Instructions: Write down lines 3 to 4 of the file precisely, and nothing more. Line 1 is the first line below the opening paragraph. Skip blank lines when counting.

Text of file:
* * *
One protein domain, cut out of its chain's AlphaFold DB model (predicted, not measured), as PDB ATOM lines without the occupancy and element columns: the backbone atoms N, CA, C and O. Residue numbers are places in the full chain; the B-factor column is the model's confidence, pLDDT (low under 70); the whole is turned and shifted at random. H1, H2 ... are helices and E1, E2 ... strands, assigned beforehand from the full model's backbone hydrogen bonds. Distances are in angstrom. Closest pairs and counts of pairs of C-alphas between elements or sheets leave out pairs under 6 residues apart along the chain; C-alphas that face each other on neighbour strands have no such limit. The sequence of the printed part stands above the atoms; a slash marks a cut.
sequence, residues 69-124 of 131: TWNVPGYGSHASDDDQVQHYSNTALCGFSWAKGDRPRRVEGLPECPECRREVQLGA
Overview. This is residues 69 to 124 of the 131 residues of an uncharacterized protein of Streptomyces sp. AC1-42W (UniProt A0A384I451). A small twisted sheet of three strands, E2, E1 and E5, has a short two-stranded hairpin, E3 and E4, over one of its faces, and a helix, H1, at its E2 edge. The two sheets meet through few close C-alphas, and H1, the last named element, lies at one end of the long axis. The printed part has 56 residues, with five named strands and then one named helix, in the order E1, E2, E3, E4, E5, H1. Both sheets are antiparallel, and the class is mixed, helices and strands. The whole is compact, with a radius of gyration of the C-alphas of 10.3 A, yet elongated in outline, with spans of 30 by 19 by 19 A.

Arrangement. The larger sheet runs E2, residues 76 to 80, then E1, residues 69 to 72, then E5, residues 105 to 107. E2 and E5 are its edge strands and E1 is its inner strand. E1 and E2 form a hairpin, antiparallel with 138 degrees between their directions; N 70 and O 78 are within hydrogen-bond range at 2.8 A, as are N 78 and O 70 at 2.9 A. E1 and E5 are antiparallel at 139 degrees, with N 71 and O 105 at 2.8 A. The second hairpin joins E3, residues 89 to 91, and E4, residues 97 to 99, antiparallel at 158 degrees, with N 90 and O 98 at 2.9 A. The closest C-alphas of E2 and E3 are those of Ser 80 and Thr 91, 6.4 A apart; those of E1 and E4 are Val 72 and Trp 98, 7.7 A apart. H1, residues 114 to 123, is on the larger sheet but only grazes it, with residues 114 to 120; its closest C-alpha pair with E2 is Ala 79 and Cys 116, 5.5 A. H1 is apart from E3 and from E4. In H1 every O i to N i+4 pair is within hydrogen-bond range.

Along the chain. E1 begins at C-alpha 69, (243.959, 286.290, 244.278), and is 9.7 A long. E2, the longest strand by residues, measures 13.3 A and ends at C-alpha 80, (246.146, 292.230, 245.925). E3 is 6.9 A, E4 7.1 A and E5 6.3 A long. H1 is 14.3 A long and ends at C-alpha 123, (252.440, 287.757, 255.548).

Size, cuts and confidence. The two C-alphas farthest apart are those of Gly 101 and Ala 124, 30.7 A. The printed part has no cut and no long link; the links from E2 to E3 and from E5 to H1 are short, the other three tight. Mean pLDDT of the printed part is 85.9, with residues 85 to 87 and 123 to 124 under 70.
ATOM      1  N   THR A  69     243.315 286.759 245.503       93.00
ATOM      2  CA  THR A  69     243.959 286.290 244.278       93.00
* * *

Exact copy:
Arrangement. The larger sheet runs E2, residues 76 to 80, then E1, residues 69 to 72, then E5, residues 105 to 107. E2 and E5 are its edge strands and E1 is its inner strand. E1 and E2 form a hairpin, antiparallel with 138 degrees between their directions; N 70 and O 78 are within hydrogen-bond range at 2.8 A, as are N 78 and O 70 at 2.9 A. E1 and E5 are antiparallel at 139 degrees, with N 71 and O 105 at 2.8 A. The second hairpin joins E3, residues 89 to 91, and E4, residues 97 to 99, antiparallel at 158 degrees, with N 90 and O 98 at 2.9 A. The closest C-alphas of E2 and E3 are those of Ser 80 and Thr 91, 6.4 A apart; those of E1 and E4 are Val 72 and Trp 98, 7.7 A apart. H1, residues 114 to 123, is on the larger sheet but only grazes it, with residues 114 to 120; its closest C-alpha pair with E2 is Ala 79 and Cys 116, 5.5 A. H1 is apart from E3 and from E4. In H1 every O i to N i+4 pair is within hydrogen-bond range.

Along the chain. E1 begins at C-alpha 69, (243.959, 286.290, 244.278), and is 9.7 A long. E2, the longest strand by residues, measures 13.3 A and ends at C-alpha 80, (246.146, 292.230, 245.925). E3 is 6.9 A, E4 7.1 A and E5 6.3 A long. H1 is 14.3 A long and ends at C-alpha 123, (252.440, 287.757, 255.548).